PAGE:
Technical Article

An Introduction to Motion Sensors: PIR, Tilt, Force, and More

June 19, 2017 by Nick Davis

Learn about various movement-type sensors including accelerometers, tilt sensors, vibration sensors, PIR (passive infrared) sensors, and rotation sensors.

Learn about various movement-type sensors including accelerometers, tilt sensors, vibration sensors, PIR (passive infrared) sensors, and rotation sensors.

Sensors Are Everywhere

We are surrounded by all kinds of sensors in this modern and magical age we live in. Consider the many sensors in a late-model automobile: The engine compartment has crankshaft and camshaft angle sensors, the seats have pressure sensors (to determine if a child or an adult is occupying the seat) and seat belt sensors, and of course life-saving crash sensors are used to inflate airbags in the event of a collision. It is estimated that current model cars have between 60 and 100 sensors per car, and newer (smarter) cars will have close to 200 sensors.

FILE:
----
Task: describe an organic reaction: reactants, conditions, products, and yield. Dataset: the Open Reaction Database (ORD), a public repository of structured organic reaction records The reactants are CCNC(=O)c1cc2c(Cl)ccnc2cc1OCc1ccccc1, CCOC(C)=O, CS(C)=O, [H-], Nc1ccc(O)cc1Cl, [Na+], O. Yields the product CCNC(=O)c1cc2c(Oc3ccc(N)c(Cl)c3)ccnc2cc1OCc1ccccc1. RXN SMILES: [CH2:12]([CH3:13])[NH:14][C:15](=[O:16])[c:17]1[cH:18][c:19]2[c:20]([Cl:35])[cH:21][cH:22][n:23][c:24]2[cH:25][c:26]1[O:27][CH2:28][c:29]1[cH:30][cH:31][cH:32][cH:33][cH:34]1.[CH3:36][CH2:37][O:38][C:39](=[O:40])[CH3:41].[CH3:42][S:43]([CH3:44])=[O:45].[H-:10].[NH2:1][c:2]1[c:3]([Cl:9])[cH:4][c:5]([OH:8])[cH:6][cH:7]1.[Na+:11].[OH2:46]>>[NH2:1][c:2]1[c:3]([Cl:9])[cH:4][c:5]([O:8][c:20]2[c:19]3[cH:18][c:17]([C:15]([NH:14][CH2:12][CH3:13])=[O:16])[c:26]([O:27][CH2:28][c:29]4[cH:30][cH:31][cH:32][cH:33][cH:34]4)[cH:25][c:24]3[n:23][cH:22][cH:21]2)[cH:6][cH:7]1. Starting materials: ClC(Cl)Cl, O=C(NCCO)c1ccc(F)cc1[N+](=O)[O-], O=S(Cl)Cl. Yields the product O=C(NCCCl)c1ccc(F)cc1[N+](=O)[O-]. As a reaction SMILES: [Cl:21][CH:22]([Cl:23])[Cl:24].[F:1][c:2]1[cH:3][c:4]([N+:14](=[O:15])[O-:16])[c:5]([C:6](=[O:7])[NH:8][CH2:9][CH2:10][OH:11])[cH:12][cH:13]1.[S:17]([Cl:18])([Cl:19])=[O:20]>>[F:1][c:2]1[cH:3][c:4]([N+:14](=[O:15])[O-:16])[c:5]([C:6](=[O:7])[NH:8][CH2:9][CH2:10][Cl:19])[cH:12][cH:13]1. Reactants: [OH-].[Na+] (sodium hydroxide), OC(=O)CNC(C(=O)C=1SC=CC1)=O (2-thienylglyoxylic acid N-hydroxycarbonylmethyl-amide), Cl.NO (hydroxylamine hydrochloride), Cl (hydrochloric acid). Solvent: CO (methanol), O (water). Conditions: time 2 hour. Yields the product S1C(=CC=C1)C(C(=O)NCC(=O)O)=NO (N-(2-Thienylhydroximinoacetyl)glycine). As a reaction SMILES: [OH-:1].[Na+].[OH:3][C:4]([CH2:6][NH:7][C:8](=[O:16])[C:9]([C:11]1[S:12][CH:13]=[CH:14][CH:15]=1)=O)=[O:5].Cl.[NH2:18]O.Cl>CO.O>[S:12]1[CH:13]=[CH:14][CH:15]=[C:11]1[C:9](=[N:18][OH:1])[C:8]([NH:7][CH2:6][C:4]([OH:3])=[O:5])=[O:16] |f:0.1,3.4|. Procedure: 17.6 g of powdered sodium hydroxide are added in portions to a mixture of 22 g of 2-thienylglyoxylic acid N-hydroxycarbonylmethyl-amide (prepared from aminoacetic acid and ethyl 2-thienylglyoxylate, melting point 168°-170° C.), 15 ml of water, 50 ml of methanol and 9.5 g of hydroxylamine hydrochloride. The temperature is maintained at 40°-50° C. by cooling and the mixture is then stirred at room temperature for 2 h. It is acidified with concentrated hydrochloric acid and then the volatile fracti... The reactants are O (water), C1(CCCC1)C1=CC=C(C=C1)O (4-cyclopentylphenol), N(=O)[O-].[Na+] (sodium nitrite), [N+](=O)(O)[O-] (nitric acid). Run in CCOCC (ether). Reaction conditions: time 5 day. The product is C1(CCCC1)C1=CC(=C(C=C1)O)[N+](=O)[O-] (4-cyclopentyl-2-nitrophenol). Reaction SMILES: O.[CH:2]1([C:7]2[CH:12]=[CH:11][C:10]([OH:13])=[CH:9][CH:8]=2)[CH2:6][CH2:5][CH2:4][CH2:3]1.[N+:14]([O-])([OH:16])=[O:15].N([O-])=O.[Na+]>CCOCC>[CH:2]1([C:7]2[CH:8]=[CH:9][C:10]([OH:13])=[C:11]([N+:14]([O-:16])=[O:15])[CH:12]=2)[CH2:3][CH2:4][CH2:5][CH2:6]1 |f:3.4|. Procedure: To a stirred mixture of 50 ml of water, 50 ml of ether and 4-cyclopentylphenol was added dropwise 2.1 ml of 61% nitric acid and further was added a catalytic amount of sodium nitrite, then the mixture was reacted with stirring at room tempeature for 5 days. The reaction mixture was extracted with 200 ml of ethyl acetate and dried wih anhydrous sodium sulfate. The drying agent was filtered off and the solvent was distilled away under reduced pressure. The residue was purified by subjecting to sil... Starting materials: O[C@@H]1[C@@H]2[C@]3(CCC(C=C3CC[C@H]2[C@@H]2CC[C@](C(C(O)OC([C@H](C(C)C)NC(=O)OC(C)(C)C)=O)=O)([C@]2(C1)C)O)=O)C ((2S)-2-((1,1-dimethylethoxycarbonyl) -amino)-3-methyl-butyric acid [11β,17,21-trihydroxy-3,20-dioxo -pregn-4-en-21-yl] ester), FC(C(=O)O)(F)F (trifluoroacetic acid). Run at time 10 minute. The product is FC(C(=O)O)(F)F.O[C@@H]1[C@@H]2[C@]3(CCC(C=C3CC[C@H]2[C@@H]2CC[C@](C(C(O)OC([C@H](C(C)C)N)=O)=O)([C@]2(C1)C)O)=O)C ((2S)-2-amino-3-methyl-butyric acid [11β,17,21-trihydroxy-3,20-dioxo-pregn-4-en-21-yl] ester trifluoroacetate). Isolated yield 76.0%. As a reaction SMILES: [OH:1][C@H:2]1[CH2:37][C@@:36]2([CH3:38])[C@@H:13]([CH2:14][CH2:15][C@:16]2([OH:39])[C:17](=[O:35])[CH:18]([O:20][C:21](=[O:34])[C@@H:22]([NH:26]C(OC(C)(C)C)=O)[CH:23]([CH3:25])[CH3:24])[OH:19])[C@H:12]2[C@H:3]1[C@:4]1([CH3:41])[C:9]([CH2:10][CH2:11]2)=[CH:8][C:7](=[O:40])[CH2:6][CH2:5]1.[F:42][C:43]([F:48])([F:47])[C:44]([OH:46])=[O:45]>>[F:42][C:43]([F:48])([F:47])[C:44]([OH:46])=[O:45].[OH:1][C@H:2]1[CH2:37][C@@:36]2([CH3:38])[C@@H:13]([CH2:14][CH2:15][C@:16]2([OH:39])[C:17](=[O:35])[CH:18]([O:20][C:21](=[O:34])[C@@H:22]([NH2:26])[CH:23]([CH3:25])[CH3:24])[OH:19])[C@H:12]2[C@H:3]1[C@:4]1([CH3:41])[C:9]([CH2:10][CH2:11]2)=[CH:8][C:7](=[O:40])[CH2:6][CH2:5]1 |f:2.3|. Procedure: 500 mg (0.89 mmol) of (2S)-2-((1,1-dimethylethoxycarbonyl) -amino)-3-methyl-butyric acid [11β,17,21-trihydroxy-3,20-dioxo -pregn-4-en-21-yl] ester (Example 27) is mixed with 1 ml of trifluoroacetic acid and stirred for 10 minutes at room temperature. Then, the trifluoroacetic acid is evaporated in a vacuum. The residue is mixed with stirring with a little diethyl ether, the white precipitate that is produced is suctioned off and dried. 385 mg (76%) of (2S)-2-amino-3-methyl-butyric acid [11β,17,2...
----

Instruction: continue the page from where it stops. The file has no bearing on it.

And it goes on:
Ever wonder how your smartphone knows when to rotate its screen—from landscape to portrait—depending on its orientation? You can thank accelerometers for that magic trick. These same accelerometers get credit for allowing you to play games on your phone that require movement of the phone itself. While accelerometers are the actual gravity sensors, both magnetometers and gyroscopes play a role by removing linear acceleration from the accelerometer data.


The PIR, or passive infrared, detector is commonly used in intruder alarm systems. A PIR is similar to a thermal sensor. These infrared sensors/detectors are the secret sauce inside motion sensor security lights that illuminate driveways when someone approaches. Infrared is outside our eyes' light-detecting abilities (see Figure 1 below).


Figure 1. Visible and Infrared spectrum. Image courtesy of Digital Earth Watch from UC, Berkeley